The Department of Home Affairs is responsible for Commonwealth policy, legislation and coordination of support across federal, state and territory governments for all national security responses. It also has responsibility for Emergency Management Australia. The resourcing and capabilities of the department’s national coordination functions have diminished, despite the requirement to respond to rolling crises since late last year.

There is no longer a national security adviser and the role of the counterterrorism coordinator has been broadened in Home Affairs to encompass several other major areas of focus, including social cohesion and countering foreign interference.

Areas such as counterterrorism, foreign interference, transnational organised crime, cybercrime, anti-corruption, money-laundering and financial crimes require strong leadership and effective national coordination. These challenges have been eclipsed somewhat by the significant effort required to secure Australia’s borders, manage the social cohesion and immigration programs, and effectively govern transport security. The Covid-19 crisis has highlighted the need for different policing and security responses at maritime, air and land borders, and in hotel quarantine, for example.

Now, more than three years after the inception of Home Affairs, a thorough review of the national security architecture is warranted. It’s time to conduct a wide-ranging examination of the department’s resourcing, capabilities and ability to effectively cover the vast array of functions it is charged with delivering.

While governments regularly release defence and foreign affairs white papers, no similar consideration is given to policing or domestic national security, even though policing and national defence could be considered two sides of the same coin. In 2015, David Connery called for a law enforcement white paper in his ASPI report A long time coming: The case for a white paper on Commonwealth law enforcement policy [4]. His approach should be supported.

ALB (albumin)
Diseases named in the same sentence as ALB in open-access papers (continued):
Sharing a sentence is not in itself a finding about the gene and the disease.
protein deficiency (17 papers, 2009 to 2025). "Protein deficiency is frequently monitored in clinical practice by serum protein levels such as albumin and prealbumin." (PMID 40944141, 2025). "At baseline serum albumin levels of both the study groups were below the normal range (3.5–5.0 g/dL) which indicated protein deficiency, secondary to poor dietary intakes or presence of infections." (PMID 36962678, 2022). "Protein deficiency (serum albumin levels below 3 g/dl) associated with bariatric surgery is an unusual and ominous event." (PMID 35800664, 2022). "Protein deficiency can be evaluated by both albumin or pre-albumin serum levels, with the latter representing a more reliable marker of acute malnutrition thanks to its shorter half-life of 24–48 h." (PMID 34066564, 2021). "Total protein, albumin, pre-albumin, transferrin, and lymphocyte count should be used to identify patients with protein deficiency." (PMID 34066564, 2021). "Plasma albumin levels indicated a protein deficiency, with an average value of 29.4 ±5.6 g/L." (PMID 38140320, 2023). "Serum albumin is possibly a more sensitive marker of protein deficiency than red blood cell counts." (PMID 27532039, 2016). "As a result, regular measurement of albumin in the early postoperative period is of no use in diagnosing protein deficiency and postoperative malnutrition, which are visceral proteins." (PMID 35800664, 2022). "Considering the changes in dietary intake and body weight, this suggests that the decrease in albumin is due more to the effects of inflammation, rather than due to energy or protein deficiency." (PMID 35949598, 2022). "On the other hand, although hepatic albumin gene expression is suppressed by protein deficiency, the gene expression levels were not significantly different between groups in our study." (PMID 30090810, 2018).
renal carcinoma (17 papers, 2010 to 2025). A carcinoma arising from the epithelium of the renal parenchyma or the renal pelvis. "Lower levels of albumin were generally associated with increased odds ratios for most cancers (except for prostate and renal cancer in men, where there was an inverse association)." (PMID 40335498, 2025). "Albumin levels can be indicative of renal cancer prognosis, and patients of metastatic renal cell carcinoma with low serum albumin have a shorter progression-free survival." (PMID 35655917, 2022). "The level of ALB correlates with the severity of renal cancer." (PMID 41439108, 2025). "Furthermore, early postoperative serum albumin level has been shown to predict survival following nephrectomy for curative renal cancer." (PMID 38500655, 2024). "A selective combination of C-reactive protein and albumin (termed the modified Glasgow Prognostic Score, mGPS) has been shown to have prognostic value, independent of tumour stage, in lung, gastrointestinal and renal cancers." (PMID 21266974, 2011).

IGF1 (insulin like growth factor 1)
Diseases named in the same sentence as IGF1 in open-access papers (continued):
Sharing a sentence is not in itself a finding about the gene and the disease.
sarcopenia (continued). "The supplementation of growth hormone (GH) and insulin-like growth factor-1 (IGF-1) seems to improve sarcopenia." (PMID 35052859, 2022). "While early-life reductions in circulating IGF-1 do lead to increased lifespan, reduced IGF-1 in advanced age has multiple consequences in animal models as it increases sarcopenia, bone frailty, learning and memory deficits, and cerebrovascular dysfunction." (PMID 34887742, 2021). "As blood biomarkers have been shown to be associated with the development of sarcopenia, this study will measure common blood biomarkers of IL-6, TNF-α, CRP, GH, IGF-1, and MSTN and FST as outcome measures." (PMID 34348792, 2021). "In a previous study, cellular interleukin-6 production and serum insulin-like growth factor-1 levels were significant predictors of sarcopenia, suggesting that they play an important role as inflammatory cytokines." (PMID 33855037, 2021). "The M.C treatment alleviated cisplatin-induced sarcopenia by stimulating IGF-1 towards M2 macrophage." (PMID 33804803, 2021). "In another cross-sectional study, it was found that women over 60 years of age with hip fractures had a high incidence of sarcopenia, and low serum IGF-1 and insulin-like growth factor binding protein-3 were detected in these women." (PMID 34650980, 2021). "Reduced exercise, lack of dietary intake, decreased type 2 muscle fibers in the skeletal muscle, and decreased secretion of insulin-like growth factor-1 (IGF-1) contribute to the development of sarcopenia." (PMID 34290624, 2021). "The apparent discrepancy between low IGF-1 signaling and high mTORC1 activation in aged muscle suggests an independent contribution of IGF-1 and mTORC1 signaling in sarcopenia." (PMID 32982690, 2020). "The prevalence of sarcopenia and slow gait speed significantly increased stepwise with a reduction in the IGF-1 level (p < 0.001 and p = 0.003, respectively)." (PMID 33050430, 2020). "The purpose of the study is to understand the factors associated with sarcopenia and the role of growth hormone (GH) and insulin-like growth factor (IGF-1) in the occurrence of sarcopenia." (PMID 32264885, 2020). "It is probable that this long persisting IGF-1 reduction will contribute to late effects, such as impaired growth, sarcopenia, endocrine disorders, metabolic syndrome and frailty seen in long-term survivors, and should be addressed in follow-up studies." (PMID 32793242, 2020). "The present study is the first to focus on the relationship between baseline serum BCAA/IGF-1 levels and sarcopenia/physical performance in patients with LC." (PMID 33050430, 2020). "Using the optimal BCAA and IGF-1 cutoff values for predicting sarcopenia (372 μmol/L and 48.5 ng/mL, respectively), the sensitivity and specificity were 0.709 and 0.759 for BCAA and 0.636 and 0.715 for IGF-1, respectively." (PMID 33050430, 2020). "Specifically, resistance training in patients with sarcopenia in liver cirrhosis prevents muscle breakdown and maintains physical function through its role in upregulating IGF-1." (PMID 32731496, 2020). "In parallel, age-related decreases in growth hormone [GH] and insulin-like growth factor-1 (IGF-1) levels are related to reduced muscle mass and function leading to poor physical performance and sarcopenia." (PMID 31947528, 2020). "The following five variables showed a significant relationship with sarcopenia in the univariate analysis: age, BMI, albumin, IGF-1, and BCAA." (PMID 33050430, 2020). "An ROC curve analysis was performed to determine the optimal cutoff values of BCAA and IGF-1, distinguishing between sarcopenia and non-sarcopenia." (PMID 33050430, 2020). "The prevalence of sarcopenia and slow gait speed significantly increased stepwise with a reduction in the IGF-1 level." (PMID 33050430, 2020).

The constitution [5] allows states and territories to create and regulate laws regarding criminal activity, but crime doesn’t respect jurisdictional boundaries. The construct of national security, policing and law enforcement needs to be considered more broadly, including, as Connery pointed out in 2015, how it needs to adapt to the environment over the next 10 to 20 years.

We shouldn’t wait for a crisis or smoking gun to provoke governments into thinking more comprehensively about their fundamental obligation to keep Australians safe and secure. Without this stability, key economic drivers such as education, health and trade cannot prosper.

Recent major protests and calls for police to be defunded [6] have also called into question the trust, role and legitimacy of policing in Australia. A deep analysis of these issues, coupled with extensive community and business consultation, would provide opportunities for innovative approaches to national security, policing and law enforcement.

Article printed from The Strategist: https://www.aspistrategist.org.au

URL to article: https://www.aspistrategist.org.au/pandemic-and-protests-mean-its-time-for-a-domestic-security-white-paper/

URLs in this post:

[1] additional $270 billion: https://www.pm.gov.au/media/defending-australia-and-its-interests#:~:text=The%20Morrison%20Government%20will%20invest,in%20a%20changing%20global%20environment.

[2] protests and violence: https://www.9news.com.au/national/coronavirus-melbourne-three-men-arrested-after-anti-lockdown-protests/95640482-551b-4316-bc9a-7f75bb6f7620

[3] announced: https://parlinfo.aph.gov.au/parlInfo/search/display/display.w3p;query=Id:%22media/pressrel/5403403%22

[4] A long time coming: The case for a white paper on Commonwealth law enforcement policy: https://s3-ap-southeast-2.amazonaws.com/ad-aspi/import/SR76_Law_enforcement_WP.pdf?Ols8HJaFSCm8Elaw%2057.8d9H5PuS7Z97WZcl

[5] constitution: https://www.aph.gov.au/About_Parliament/Senate/Powers_practice_n_procedures/Constitution/preamble

[6] calls for police to be defunded: https://theconversation.com/defunding-the-police-could-bring-positive-change-in-australia-these-communities-are-showing-the-way-140333